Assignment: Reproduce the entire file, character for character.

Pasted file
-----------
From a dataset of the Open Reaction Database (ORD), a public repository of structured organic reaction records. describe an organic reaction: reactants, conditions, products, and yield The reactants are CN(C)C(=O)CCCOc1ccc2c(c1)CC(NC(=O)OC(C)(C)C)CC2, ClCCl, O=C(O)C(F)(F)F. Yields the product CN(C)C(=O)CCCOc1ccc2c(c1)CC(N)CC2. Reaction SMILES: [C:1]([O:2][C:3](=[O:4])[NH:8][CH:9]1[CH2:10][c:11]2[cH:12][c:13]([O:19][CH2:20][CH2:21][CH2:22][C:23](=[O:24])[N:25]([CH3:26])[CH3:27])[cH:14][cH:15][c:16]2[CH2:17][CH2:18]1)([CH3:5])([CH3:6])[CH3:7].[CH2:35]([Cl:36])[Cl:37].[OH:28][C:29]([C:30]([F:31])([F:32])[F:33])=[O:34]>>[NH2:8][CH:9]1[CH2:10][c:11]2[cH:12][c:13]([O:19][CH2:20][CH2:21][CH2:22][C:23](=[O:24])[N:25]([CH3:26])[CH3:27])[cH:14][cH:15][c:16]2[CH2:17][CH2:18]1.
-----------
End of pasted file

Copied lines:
From a dataset of the Open Reaction Database (ORD), a public repository of structured organic reaction records. describe an organic reaction: reactants, conditions, products, and yield The reactants are CN(C)C(=O)CCCOc1ccc2c(c1)CC(NC(=O)OC(C)(C)C)CC2, ClCCl, O=C(O)C(F)(F)F. Yields the product CN(C)C(=O)CCCOc1ccc2c(c1)CC(N)CC2. Reaction SMILES: [C:1]([O:2][C:3](=[O:4])[NH:8][CH:9]1[CH2:10][c:11]2[cH:12][c:13]([O:19][CH2:20][CH2:21][CH2:22][C:23](=[O:24])[N:25]([CH3:26])[CH3:27])[cH:14][cH:15][c:16]2[CH2:17][CH2:18]1)([CH3:5])([CH3:6])[CH3:7].[CH2:35]([Cl:36])[Cl:37].[OH:28][C:29]([C:30]([F:31])([F:32])[F:33])=[O:34]>>[NH2:8][CH:9]1[CH2:10][c:11]2[cH:12][c:13]([O:19][CH2:20][CH2:21][CH2:22][C:23](=[O:24])[N:25]([CH3:26])[CH3:27])[cH:14][cH:15][c:16]2[CH2:17][CH2:18]1.